The Nuclear Regulatory Commission (NRC) on Tuesday certified an amended version of the Advanced Boiling Water Reactor (ABWR), the third-generation reactor design offered separately by GE-Hitachi and Toshiba, which has been chosen for new nuclear builds at the South Texas Project (STP) site. The NRC’s decision means that nuclear developers in the U.S. can use the reactor in proposed projects.
The NRC had certified the original ABWR design in 1997, but the regulatory agency has since taken several steps to improve security at existing nuclear power plants, including adopting a rule in March 2007 that requires both existing and potential new reactors to defend against a more realistic threat. The agency also issued a February 2002 order requiring all existing nuclear power plants to develop and adopt strategies to cope with large fires and explosions from any cause, including potential aircraft impacts. In March 2009, the NRC updated that rule, codifying these requirements for all existing and future nuclear power plants.
The final rule, which will become effective as soon as it is published in the Federal Register, amends the ABWR’s design certification to address the effects of the impact of a large commercial aircraft. STP Nuclear Operating Co. (STPNOC), a firm that has proposed to expand the STP with two new ABWRs, had submitted an application to the NRC to amend the design in June 2009.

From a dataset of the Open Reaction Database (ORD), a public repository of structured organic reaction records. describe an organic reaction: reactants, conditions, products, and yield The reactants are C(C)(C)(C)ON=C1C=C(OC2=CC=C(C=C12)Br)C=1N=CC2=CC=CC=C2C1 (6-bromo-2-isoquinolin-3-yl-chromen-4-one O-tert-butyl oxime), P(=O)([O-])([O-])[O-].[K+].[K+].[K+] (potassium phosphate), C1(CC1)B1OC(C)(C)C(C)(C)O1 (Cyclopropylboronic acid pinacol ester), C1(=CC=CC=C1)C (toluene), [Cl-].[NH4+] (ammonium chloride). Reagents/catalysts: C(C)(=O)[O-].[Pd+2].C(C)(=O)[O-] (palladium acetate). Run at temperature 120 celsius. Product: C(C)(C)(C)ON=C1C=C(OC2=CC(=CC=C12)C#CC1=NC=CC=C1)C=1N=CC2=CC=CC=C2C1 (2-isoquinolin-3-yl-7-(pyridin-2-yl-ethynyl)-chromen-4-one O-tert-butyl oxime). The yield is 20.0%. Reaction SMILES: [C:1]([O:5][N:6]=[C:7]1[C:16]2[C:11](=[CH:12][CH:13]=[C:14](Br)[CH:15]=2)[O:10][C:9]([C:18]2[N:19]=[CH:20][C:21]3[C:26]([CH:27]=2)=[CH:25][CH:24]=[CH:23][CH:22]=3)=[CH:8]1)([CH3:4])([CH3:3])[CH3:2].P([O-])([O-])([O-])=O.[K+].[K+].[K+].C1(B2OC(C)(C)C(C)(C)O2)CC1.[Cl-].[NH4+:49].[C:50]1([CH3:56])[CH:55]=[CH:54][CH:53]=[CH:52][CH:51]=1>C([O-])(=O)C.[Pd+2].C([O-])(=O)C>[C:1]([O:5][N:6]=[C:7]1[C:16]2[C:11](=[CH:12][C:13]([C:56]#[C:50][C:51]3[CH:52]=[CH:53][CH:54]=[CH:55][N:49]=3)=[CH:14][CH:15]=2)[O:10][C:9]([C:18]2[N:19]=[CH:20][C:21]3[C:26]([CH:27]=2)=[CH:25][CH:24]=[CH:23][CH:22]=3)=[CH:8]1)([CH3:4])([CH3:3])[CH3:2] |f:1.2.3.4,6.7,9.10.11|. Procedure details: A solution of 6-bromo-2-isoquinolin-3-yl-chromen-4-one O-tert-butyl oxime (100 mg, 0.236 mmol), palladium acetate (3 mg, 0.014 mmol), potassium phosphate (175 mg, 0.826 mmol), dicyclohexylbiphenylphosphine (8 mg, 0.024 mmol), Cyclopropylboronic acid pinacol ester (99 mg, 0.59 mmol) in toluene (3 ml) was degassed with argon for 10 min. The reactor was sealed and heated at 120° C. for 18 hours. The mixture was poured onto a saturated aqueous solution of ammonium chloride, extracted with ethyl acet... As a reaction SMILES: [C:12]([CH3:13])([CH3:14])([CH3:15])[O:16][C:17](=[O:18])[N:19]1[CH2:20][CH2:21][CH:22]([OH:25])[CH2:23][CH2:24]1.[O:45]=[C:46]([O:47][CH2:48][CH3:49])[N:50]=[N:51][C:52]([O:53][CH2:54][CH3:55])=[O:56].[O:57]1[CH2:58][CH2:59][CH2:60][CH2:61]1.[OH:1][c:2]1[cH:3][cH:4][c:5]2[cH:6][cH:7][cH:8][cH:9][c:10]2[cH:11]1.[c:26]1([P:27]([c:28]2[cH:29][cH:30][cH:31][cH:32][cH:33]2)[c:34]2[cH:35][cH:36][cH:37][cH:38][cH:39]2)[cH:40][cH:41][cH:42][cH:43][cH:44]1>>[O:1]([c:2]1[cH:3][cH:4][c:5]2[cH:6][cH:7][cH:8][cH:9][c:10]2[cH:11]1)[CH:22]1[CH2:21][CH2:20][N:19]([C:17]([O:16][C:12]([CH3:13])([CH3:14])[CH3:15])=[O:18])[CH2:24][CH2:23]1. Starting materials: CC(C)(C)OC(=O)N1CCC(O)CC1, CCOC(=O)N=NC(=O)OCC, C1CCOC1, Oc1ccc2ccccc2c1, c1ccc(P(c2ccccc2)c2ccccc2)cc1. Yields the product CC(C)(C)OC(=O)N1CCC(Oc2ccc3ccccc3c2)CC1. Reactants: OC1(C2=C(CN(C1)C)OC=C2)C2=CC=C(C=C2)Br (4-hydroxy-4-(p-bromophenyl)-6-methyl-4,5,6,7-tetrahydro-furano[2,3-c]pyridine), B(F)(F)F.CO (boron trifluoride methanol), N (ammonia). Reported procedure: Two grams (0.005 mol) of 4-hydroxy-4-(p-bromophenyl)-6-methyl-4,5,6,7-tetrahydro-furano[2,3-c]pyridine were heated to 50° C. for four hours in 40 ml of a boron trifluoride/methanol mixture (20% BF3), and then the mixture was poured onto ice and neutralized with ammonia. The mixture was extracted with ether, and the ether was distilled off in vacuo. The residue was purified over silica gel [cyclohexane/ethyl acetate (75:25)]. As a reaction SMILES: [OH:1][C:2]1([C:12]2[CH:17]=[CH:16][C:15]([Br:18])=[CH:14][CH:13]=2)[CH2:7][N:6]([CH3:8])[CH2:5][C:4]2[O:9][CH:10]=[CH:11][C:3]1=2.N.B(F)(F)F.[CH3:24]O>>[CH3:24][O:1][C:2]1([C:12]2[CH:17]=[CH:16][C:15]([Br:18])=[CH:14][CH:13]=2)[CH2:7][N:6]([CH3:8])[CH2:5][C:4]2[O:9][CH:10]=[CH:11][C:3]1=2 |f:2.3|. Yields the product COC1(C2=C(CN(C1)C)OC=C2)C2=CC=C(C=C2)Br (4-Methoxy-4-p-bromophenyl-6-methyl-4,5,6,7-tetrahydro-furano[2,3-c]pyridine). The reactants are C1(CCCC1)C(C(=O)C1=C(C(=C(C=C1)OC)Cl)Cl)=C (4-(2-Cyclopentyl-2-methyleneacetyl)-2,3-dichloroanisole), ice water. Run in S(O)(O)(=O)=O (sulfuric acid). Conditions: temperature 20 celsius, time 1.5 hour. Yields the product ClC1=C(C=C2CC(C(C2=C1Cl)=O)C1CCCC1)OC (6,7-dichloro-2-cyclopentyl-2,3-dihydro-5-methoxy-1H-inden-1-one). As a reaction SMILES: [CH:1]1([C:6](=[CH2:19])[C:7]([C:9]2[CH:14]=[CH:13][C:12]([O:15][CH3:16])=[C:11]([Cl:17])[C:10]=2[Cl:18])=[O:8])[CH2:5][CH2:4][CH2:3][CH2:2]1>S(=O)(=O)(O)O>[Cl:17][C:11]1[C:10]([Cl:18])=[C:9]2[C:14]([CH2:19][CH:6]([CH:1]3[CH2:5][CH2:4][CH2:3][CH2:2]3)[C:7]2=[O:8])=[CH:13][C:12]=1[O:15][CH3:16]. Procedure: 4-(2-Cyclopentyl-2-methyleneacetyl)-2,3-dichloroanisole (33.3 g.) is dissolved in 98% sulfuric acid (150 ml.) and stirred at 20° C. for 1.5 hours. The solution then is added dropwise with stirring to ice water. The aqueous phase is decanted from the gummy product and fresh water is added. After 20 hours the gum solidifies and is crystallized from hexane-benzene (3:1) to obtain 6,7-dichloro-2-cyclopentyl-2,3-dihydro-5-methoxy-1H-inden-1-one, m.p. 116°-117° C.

“The rule certifies that STPNOC’s option for the ABWR design has appropriately accounted for aircraft impact effects. This means that following such an impact, only minimal operator actions would be necessary to meet two conditions: a) the reactor core remains cooled or the containment remains intact; and b) spent nuclear fuel cooling or spent fuel pool integrity is maintained,” the NRC said in a statement.
The rule’s final approval comes even though NRG Energy, majority owner and operator of STP, has said it would stop investing in the multibillion-dollar project to build new ABWRs at the site in Matagorda County, Texas. NRG and Toshiba American Nuclear Energy Corp., its partner in Nuclear Innovation North America (NINA), had earlier this year also said they would halt all detailed engineering work and other preconstruction activities and cut the project workforce. With NRG no longer funding the new reactor project, Toshiba has reportedly been moving the process forward at the NRC. It is unclear what NINA plans for the proposed project.
The NRC is also expected to certify Westinghouse Electric’s amended AP1000 reactor design soon. Southern Co. and SCANA Corp. have proposed to use the AP1000 at plants in Georgia and South Carolina. Toshiba is the majority owner of Westinghouse.
Toshiba, along with GE-Hitachi, designed the Generation III ABWR (for more on the history of this and related reactor technologies, see “The Evolution of the ESBWR” in POWER’s November 2010 issue) and it has built two of four ABWR units already commissioned in Japan.
Sources: POWERnews, NRC, Toshiba, POWER